Hong Kong Milk Tea

Hong Kong Milk Tea Recipe

The Spruce / Preethi Venkatram

Prep: 1 mins
Cook: 8 mins
Total: 9 mins
Servings: 4 to 6 servings
Nutrition Facts (per serving)
286 Calories
8g Fat
49g Carbs
7g Protein
Show Full Nutrition Label Hide Full Nutrition Label
Nutrition Facts
Servings: 4 to 6
Amount per serving
Calories 286
% Daily Value*
Total Fat 8g 10%
Saturated Fat 5g 24%
Cholesterol 30mg 10%
Sodium 116mg 5%
Total Carbohydrate 49g 18%
Dietary Fiber 0g 0%
Total Sugars 48g
Protein 7g
Vitamin C 2mg 12%
Calcium 256mg 20%
Iron 0mg 1%
Potassium 333mg 7%
*The % Daily Value (DV) tells you how much a nutrient in a food serving contributes to a daily diet. 2,000 calories a day is used for general nutrition advice.
(Nutrition information is calculated using an ingredient database and should be considered an estimate.)

Hong Kong milk tea has a smooth, creamy texture and is made by simmering tea with sweetened condensed milk. It is also known as “pantyhose tea” or “silk stocking tea” because it is often brewed in a large tea sock that resembles pantyhose.

This recipe calls for a whole can of sweetened condensed milk, but if you prefer a less sweet beverage, add just 1/4 to 1/2 cup instead. The milk tea can also be made with evaporated milk, which will result in a more mellow-flavored drink. For an added treat, use it as the base for yin-yang coffee-tea, a combination of milk tea and coffee.


Click Play to See This Yummy Hong Kong Milk Tea Come Together

"Overall, this recipe is a good jumping-off point for making a milk tea with the right amount of creaminess and sweetness." —Carrie Parente

Hong Kong Milk Tea Tester Image
A Note From Our Recipe Tester


  • 2 cups water

  • 4 tablespoons black tea leaves, preferably a bold Ceylon tea

  • 1 (14-ounce) can sweetened condensed milk, or to preferred taste

Steps to Make It

  1. Gather the ingredients. 

    Ingredients for Hong Kong milk tea

    The Spruce / Preethi Venkatram

  2. Combine the water and tea leaves in a small saucepan over medium heat.

    Combine water and tea leaves over heat in saucepan

    The Spruce / Preethi Venkatram

  3. Bring to a low boil. Reduce the heat and simmer for 3 minutes.

    Bring tea to low boil

    The Spruce / Preethi Venkatram

  4. Remove from the heat. Stir in the sweetened condensed milk to taste. Return to the heat.

    Remove the tea from heat and add condensed milk

    The Spruce / Preethi Venkatram

  5. Bring back to a boil. Simmer for 3 more minutes.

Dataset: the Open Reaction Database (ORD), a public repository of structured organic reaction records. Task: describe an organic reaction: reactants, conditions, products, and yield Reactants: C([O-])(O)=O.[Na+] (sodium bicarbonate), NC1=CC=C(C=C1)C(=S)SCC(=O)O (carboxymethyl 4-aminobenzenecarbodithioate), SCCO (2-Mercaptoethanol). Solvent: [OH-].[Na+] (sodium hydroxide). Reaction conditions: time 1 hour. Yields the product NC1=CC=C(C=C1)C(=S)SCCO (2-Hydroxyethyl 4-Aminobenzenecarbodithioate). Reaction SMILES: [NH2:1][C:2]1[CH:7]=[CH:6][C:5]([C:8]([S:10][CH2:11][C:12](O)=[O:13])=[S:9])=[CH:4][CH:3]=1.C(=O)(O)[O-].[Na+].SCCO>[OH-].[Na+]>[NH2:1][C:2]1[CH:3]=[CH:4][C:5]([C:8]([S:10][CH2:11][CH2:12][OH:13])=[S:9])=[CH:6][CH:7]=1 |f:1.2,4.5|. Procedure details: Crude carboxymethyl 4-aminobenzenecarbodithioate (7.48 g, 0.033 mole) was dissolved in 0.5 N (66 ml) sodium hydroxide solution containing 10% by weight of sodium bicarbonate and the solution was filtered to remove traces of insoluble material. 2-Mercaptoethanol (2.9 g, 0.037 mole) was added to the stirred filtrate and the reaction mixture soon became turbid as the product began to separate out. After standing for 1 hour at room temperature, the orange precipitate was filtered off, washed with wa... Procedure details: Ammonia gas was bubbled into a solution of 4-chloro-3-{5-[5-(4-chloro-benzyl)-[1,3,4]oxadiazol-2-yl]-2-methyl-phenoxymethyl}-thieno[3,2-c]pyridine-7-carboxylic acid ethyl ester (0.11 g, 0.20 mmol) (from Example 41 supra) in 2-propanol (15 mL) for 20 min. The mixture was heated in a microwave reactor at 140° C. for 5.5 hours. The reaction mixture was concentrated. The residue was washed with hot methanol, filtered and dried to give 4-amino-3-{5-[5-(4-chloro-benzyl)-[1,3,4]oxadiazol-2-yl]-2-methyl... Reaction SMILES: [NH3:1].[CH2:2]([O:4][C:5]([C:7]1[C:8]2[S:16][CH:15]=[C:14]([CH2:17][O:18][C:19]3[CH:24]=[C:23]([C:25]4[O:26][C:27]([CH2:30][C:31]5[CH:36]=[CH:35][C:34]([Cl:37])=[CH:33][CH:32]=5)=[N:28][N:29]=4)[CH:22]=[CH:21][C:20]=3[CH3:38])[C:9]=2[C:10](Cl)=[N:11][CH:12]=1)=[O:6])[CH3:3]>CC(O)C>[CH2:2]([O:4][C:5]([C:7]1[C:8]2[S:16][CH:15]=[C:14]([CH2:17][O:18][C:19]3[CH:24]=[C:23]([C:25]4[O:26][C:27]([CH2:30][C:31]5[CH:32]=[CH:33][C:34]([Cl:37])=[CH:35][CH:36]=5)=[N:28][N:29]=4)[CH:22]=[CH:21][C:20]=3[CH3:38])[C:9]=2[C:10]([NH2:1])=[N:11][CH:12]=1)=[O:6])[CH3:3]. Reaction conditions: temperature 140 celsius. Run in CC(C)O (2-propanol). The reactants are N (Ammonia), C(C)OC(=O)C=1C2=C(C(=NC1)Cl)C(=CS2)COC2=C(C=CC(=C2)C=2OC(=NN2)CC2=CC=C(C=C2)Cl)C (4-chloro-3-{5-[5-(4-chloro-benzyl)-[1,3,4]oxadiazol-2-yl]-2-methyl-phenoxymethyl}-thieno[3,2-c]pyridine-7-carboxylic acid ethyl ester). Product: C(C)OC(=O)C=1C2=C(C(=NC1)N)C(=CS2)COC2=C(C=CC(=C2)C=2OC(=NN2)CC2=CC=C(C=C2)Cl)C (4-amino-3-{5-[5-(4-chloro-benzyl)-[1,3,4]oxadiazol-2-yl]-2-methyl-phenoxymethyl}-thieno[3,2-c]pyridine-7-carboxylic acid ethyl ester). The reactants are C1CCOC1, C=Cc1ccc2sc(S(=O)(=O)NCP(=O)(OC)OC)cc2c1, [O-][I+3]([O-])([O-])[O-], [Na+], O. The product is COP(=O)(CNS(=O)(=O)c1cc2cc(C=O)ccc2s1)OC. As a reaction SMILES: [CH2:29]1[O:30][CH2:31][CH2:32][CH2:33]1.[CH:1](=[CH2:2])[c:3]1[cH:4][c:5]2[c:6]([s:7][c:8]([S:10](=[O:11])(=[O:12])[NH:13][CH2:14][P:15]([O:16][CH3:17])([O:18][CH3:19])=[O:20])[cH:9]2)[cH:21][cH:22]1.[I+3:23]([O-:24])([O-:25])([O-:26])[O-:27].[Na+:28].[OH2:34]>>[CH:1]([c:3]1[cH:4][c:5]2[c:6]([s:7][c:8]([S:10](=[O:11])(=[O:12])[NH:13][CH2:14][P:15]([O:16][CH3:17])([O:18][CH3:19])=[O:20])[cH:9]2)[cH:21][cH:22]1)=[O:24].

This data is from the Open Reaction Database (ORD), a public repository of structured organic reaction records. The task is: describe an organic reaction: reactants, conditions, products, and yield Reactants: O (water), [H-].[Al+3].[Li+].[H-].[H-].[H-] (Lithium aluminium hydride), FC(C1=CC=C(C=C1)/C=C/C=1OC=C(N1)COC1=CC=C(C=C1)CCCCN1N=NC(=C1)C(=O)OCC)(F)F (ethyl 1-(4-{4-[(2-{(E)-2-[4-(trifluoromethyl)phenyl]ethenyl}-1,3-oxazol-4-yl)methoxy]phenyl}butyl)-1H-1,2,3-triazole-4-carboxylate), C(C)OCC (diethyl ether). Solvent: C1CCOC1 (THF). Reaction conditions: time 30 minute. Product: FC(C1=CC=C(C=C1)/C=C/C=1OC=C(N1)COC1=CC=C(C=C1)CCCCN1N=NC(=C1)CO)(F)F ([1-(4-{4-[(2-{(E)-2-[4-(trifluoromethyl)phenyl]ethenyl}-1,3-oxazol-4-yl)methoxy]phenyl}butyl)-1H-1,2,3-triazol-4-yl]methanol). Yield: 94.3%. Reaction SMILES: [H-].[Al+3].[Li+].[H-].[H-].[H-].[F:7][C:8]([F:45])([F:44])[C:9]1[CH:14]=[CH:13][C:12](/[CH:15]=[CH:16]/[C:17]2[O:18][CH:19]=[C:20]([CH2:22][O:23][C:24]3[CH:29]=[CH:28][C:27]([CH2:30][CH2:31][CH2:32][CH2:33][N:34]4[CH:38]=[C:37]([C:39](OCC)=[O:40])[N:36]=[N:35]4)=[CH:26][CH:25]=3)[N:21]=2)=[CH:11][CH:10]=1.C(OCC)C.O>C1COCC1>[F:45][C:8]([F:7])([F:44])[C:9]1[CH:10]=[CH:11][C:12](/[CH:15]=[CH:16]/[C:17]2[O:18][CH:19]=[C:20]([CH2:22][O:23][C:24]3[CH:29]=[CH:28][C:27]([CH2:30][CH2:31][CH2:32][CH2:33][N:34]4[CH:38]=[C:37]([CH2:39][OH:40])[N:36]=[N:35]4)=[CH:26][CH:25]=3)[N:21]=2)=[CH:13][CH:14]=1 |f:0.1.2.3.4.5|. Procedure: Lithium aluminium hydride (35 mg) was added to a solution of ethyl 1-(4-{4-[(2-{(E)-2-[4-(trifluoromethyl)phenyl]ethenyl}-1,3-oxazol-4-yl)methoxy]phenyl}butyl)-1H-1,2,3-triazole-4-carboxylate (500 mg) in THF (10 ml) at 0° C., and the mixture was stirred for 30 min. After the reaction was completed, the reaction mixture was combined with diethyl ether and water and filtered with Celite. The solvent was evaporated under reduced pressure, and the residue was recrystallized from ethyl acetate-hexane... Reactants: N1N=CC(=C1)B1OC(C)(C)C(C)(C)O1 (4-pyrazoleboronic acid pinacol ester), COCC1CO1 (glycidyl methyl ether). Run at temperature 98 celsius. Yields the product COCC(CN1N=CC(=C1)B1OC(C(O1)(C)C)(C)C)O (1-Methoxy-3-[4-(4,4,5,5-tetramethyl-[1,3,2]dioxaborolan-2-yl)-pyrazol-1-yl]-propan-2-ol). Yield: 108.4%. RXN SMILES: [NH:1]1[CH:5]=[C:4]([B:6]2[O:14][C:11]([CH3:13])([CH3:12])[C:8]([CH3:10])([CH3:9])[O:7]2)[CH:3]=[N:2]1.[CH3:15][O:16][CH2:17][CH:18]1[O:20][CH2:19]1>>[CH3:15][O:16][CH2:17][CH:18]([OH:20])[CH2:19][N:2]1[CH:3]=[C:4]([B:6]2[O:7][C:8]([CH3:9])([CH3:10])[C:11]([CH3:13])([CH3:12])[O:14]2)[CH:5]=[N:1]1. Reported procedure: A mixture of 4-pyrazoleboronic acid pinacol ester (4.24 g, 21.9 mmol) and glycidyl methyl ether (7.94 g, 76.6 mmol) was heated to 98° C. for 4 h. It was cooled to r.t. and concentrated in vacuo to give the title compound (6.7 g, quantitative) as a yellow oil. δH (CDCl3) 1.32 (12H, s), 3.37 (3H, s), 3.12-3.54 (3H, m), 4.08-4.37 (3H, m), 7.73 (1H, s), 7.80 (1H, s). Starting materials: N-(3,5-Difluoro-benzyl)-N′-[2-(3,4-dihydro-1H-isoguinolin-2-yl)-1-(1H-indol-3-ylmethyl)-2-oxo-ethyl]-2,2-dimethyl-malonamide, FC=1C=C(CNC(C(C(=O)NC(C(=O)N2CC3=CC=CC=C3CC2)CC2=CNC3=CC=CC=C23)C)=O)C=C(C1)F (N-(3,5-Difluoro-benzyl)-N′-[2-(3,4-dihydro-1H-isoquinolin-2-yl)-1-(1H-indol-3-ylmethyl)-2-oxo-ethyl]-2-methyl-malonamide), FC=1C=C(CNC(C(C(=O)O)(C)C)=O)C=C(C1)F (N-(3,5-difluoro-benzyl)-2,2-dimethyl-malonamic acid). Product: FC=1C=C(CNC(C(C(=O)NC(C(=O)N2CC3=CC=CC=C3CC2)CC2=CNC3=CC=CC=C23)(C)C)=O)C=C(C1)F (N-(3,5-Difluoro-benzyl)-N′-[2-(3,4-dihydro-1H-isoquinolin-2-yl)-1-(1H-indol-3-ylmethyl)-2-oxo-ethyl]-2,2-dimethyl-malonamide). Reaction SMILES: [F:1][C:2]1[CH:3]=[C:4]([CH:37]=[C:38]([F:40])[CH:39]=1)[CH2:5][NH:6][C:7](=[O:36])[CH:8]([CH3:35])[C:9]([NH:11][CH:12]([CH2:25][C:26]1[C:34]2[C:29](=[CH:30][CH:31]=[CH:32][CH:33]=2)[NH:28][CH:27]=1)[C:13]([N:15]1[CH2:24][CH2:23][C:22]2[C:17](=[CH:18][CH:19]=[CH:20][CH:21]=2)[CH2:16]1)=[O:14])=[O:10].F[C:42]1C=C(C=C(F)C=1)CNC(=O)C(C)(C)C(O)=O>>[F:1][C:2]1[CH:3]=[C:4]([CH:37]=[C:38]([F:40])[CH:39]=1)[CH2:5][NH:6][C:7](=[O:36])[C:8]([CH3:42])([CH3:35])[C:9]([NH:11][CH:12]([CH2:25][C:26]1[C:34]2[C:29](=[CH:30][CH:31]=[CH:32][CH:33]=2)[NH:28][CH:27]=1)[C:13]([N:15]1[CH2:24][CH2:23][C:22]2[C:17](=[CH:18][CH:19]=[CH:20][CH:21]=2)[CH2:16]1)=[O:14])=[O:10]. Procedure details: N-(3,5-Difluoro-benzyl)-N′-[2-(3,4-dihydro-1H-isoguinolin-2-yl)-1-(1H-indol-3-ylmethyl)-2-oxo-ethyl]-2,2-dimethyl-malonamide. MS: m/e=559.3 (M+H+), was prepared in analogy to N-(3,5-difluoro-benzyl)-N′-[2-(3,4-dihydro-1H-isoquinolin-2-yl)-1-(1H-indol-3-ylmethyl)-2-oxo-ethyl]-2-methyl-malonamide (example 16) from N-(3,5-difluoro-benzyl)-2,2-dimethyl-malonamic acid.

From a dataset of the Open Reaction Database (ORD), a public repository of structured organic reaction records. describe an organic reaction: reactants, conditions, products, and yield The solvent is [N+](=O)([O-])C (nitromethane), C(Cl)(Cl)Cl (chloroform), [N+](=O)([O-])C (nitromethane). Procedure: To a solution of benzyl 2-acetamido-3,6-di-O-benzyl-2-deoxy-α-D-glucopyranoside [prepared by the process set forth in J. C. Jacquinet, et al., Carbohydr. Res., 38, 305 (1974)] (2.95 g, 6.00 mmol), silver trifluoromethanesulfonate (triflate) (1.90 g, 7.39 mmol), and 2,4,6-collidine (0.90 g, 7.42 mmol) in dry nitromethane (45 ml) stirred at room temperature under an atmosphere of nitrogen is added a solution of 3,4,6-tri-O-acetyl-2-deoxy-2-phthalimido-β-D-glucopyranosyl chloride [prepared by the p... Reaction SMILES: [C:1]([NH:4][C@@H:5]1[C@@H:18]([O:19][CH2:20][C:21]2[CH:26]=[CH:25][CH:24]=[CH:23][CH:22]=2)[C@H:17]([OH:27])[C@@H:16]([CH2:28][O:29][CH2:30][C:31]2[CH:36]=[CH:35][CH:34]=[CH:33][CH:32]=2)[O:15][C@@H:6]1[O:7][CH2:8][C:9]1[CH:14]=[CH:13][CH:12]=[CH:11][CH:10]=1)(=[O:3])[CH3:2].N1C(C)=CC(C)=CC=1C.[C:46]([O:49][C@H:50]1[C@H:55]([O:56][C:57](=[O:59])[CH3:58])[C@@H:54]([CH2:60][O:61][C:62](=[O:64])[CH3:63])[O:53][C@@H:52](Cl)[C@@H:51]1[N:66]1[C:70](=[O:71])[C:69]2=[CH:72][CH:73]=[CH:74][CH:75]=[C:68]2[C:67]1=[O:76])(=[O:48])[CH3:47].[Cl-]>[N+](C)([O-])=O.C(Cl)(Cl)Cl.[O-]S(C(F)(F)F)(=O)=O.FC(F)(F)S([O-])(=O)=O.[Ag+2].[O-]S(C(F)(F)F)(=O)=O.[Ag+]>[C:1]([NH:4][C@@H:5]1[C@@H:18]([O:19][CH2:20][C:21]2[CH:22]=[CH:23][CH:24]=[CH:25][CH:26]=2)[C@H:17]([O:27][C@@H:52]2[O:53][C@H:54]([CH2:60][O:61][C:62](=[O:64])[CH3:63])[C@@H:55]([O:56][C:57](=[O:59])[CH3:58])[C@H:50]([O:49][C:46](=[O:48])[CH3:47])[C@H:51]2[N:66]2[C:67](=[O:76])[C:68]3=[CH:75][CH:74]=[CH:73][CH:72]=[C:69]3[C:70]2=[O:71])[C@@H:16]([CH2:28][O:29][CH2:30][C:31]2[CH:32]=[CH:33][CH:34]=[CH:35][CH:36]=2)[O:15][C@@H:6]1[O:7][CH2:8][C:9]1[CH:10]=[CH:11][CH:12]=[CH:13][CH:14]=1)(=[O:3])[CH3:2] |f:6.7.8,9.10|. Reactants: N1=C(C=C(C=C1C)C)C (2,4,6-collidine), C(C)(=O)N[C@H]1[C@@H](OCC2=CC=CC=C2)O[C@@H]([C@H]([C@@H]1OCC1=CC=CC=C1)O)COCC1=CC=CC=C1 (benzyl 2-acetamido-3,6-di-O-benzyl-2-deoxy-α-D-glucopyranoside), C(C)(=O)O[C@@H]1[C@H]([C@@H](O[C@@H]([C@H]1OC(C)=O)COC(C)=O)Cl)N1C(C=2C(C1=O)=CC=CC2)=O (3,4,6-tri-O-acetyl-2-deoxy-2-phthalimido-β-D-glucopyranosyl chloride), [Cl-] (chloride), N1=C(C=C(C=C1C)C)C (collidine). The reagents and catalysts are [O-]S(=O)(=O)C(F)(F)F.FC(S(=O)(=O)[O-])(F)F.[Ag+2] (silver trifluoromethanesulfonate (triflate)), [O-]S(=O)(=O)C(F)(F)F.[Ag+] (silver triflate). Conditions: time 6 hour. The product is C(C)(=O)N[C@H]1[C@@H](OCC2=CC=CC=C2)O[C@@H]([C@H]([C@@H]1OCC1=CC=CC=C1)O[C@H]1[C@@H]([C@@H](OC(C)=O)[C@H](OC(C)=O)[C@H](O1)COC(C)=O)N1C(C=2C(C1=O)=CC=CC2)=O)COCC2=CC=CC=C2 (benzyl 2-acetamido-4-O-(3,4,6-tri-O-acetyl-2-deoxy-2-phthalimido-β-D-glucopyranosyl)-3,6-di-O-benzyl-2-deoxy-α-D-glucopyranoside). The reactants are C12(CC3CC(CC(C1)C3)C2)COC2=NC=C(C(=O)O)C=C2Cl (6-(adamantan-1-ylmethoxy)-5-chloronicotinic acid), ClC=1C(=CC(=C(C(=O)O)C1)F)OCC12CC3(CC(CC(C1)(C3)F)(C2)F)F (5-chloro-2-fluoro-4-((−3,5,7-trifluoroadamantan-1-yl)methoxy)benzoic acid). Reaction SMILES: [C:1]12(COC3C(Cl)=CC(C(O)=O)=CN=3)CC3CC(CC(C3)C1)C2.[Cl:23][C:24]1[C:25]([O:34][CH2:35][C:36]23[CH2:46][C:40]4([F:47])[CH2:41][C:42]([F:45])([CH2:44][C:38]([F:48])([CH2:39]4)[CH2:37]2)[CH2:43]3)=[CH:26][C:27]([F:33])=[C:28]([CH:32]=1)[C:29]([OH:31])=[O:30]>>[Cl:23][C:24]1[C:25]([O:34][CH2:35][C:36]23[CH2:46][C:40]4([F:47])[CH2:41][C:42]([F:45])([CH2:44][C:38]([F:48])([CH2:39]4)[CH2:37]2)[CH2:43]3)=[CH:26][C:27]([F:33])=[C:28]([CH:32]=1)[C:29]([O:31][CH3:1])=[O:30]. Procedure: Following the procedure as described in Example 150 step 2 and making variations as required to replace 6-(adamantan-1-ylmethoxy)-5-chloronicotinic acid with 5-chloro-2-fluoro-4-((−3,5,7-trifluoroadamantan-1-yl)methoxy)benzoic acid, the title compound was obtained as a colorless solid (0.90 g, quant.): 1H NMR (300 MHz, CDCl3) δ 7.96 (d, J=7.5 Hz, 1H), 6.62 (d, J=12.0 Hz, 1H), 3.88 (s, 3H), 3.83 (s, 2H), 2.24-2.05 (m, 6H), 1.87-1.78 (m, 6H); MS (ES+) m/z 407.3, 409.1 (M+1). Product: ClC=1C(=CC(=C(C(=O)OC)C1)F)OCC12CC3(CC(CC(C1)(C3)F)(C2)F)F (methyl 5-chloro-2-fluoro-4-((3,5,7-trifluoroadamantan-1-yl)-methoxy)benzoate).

Return tea with condensed milk to a boil

    The Spruce / Preethi Venkatram

  6. Strain the tea and condensed milk mixture.

    Drain tea and condensed milk

    The Spruce / Preethi Venkatram

  7. Serve hot or chill and serve over ice. Small glasses are ideal.

    Hong Kong Milk Tea in glasses

    The Spruce / Preethi Venkatram

Recipe Variations

  • Instead of using sweetened condensed milk, you can use a 14-ounce can of evaporated milk, with sugar, to taste.
  • Turn the milk tea into bubble tea by adding tapioca pearls to the bottom of the glass before pouring over the tea and milk mixture.
  • Double or triple this recipe to serve at a party.

The Origin of Hong Kong Tea

As the name says, milk tea originated in Hong Kong, going back to the British colonial rule; the British tradition of afternoon tea, where black tea is served with milk and sugar, became popular in Hong Kong. Milk tea is similar, except it is made with evaporated or condensed milk instead of ordinary milk. It is called "milk tea" to distinguish it from "Chinese tea," which is served plain. Outside of Hong Kong, ​it is referred to as Hong Kong-style milk tea.

The taste and texture of Hong Kong-style milk tea can be influenced by the type of milk used. For example, some Hong Kong cafés prefer using a filled milk variant, meaning it is not purely evaporated milk (as with most retail brands) but a combination of skimmed milk and soybean oil instead.

What's the difference between condensed milk and evaporated milk?

The main distinction between condensed and evaporated milk is that condensed milk has sweetener added to it. Condensed milk is darker in color and thicker than evaporated milk. The products are similar in that they are both sold in cans, are shelf-stable, and have had much of the water removed. Both can be used in cooking and baking, but it is important to choose the type called for in the recipe since their taste is quite different.